Prince Dir. Sam de Jong

[FilmBuff; 2015]

Styles: coming-of-age film
Others: Drive, the 400 Blows

Dutch director Sam de Jong’s feature-length debut Prince feels familiar in all the wrong ways. A coming-of-age story relying on a series of clichés, the film uncomfortably pairs what at first promises to be a social critique of poverty and race in contemporary Amsterdam with shimmering synthesizers, intricately-manicured fashion, and suavely-composed cinematography. Occasionally deliberately jarring, and constantly deliberately 80s, Prince’s style-over-substance feel betrays de Jong’s previous work as a music video director, and unfortunately for the director’s premiere feature, its foundation is a mixture of the hip and the real that is flawed from the very start.

Prince chronicles the adolescent wanderings of Ayoub (Ayoub Elsari), a Dutch-Moroccan teenager living in a mostly-abandoned housing project. In between bouts of standing around the projects chewing sunflower seeds with his three friends — an activity that seems to consume a vast amount of time — he navigates a smorgasbord of familiar teenage film tropes: a troubled mother and drug-addled father, a rival bully, a desire for an escape from his limited world, and of course, an unattainable girl named Laura (Sigrid ten Napel) who just happens to be the girlfriend of said bully. In his quest to transcend his circumstances and prove himself to his peers in the projects, Ayoub falls in with a gangster named Kalpa (Freddy Tratlehner), and the film grows darker and more surreal as he gives in to the temptations of power and violence in exchange for status and acceptance.

As the ostensible story of a teenager of color growing up in the projects and dreaming of a better life, there’s lots of potential in Prince for an in-depth exploration of Ayoub and his social circumstances. This potential is never truly delivered upon, although it has its occasional moments of success. One example is the constant focus on Ayoub’s self-image. Gazing at his reflection in the window of a Lamborghini while his friends recite brand names, staring at himself in his bedroom mirror while he describes how he’ll woo his love interest, flexing his muscles to impress his sister — all of these moments quietly establish Ayoub’s desperate need to grow into a different version of himself, to become a sort of hyper-masculine Super Ayoub. They establish a clear thread, then, to why Ayoub feels so deeply protective of his sister and mother, why he feels so deeply betrayed when she starts dating another boy from the projects, and why he slowly grows more violent and aggressive as he seeks to emulate the more successful teens in the projects.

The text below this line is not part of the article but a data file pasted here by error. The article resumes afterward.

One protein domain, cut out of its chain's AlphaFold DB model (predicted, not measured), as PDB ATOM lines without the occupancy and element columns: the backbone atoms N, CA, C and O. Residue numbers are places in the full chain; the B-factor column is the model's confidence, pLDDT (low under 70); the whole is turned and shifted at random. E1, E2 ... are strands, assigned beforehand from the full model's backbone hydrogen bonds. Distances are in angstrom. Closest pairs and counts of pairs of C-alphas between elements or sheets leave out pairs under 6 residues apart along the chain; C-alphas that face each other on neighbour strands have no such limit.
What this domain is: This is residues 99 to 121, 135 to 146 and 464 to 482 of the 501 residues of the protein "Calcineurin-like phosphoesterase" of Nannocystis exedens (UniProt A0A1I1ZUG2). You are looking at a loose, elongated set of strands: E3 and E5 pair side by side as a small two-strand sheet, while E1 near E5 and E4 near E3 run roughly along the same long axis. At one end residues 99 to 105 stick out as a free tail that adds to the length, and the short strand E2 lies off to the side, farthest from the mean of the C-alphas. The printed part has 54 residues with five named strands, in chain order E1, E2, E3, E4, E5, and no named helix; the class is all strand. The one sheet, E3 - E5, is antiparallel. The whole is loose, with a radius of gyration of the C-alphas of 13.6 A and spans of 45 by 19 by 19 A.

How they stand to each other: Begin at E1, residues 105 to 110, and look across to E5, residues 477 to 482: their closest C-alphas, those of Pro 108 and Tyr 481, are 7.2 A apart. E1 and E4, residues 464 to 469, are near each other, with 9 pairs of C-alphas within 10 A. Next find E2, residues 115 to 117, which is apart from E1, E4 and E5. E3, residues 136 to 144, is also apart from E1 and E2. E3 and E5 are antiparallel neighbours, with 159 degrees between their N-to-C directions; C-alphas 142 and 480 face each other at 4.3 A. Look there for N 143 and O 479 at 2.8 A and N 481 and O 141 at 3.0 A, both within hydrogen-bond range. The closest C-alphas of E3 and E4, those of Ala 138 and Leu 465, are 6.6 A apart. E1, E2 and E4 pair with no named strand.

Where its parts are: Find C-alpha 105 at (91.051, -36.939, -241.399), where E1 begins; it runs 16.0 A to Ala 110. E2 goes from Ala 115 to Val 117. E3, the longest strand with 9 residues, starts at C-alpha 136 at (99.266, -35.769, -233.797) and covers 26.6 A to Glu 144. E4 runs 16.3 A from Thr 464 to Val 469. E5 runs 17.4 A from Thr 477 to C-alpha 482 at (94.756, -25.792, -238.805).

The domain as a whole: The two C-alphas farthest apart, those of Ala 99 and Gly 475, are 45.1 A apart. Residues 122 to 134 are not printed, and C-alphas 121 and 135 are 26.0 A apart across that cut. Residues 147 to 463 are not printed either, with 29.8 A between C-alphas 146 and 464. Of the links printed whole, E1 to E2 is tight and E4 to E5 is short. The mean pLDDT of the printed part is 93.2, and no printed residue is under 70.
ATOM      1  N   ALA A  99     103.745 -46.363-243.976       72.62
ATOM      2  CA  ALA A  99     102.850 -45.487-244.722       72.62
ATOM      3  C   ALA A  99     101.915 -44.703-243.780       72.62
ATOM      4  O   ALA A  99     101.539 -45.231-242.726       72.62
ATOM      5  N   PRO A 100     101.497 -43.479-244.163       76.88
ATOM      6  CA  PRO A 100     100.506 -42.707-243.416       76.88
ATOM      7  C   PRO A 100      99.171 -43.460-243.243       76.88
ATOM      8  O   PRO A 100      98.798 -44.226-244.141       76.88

Unfortunately, this same clear thread is much of the film’s undoing. The streamlined cause-and-effect nature of Ayoub’s evolution into a tough guy is about as much depth as is ever established in Prince. Without any further complexity of character or circumstance, any claims of real social commentary in the film fall by the wayside.

Additionally, Prince is often overcome by an intense over-stylization that equally undermines its attempts to exist within the tradition of the social problem film. Coated in a hip, inexplicably 80s aesthetic and accompanied by a synth-pop soundtrack composed by Kai Hugo, Prince’s glossy neon aesthetic is reminiscent of Nicolas Winding Refn’s Drive. Yet whereas Refn’s 2011 film used this same aesthetic as a foil for a terrifyingly violent noir caper, Sam de Jong’s use of heavy stylization only dampens any attempts at meaningful impact. It’s tough to buy into a social commentary where tracksuited bullies with fanny packs intimate teens with messenger bags, utilizing synths and stylish slow-motion. The Wes Anderson-esque cinematography of Prince — flat, highly-composed images, always with enough space to draw attention to their intentionally awkward nature — similarly brings to mind Anderson’s own failings in attempting social commentary (read: The Darjeeling Limited).

Given Sam de Jong’s own background in music videos, it isn’t entirely surpising that Prince is a film where style and aesthetic seemingly come first, and characters and message come second. And for de Jong to transcend his feature-length debut — much as Ayoub dreams of transcending his circumstances — he will need to explore greater depths than Prince is able to reach.

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